Telecom operator Vodafone Idea on Thursday reported consolidated loss of Rs 50,921 crore.
New Delhi: Shares of Vodafone Idea on Friday surged over 10 per cent despite the company posted a tremendous loss of Rs 50,921 crore - highest ever loss posted by any Indian corporate - for September quarter.
On the BSE, the stock witnessed a jump of 10.16 per cent to Rs 3.25 in morning session. Later on, the scrip shed some of its gains and was trading 4.41 per cent up at Rs 3.08. The stock moved up by similar margins on the NSE in early trade. It was trading at Rs 3.05, up 3.39 per cent.
Telecom operator Vodafone Idea on Thursday reported consolidated loss of Rs 50,921 crore - highest ever loss posted by any Indian corporate - for the second quarter ended September 30, on account of liability arising out of the Supreme Court order in the adjusted gross revenue case.
On the BSE, shares of Bharti Airtel gained 9.04 per cent to touch a high of Rs 395.45 apiece. After shedding some gains, the stock was trading 6.54 per cent up at Rs 386.35. The scrip rallied 9.13 per cent to Rs 395.60 on the NSE. It was trading at Rs 386.10, up 6.51 per cent.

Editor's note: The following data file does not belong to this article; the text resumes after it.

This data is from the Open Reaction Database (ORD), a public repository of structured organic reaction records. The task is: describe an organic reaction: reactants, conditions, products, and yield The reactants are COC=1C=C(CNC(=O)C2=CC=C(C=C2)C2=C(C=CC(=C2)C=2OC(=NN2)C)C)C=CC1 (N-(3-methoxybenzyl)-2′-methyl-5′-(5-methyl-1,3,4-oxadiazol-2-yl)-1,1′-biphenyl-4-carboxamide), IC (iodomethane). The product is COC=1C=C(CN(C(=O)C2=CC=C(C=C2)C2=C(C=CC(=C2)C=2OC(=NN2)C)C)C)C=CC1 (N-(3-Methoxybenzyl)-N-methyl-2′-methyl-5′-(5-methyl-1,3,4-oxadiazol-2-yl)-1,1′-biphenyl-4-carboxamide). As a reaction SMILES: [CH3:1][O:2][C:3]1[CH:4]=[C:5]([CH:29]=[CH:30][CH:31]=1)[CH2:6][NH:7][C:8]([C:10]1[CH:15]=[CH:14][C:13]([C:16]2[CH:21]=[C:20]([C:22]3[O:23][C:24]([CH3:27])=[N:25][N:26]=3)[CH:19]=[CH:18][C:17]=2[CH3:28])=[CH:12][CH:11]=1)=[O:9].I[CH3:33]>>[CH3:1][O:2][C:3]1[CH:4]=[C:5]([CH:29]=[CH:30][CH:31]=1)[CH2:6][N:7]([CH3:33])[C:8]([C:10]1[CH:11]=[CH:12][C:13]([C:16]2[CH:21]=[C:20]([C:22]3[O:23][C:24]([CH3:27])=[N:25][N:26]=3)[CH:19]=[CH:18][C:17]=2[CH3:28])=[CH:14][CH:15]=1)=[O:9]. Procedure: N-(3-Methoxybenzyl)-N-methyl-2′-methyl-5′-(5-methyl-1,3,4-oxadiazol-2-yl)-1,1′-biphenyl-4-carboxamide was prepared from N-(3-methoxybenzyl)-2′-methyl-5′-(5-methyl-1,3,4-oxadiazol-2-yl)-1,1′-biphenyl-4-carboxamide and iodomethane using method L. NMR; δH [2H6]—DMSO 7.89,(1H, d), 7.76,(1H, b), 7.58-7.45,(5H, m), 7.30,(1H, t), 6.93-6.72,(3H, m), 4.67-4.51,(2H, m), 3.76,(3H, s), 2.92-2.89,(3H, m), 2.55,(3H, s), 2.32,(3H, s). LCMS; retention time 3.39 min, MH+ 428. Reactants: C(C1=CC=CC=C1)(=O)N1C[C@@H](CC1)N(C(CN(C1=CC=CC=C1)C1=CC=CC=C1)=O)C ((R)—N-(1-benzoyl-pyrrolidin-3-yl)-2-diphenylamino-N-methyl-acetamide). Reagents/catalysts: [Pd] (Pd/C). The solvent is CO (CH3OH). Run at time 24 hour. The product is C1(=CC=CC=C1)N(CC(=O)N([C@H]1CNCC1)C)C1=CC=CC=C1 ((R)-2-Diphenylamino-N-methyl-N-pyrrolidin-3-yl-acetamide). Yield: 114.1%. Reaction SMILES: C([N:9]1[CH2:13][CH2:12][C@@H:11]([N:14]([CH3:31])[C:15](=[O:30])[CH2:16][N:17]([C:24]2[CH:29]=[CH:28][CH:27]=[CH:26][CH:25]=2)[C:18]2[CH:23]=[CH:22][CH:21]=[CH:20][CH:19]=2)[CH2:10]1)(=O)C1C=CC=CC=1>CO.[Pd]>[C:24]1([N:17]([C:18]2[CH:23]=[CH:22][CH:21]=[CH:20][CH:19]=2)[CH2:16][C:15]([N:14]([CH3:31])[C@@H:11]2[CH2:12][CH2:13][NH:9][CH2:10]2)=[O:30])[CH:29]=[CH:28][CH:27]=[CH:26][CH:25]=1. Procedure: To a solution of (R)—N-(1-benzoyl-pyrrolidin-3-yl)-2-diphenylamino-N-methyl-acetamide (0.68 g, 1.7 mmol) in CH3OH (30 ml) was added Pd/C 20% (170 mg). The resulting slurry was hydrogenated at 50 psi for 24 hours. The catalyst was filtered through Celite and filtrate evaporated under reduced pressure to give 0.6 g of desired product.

Bharti Airtel on Thursday posted a staggering Rs 23,045 crore net loss for the second quarter ended September 30, due to provisioning of Rs 28,450 crore in the aftermath of the Supreme Court ruling on statutory dues. However, analysts said that Bharti Airtel has performed better than expected amid a challenging environment.
"Bharti posted strong operational performance with 1.9 per cent Q-o-Q revenue growth and 190bps Q-o-Q EBITDA margin expansion with strong performance in India as well as Africa. While 4G subscriber addition was also robust at 7.9 million, ARPU was steady at Rs 128. Consistently strong operational performance underscores the company's ability to execute amidst challenging environment," Edelweiss Securities Ltd said.
Amidst uncertainties with respect to the government's stance on AGR-related liabilities, Bharti Airtel is relatively well placed considering Rs 188 billion cash on books and its ability to raise requisite capital, it added.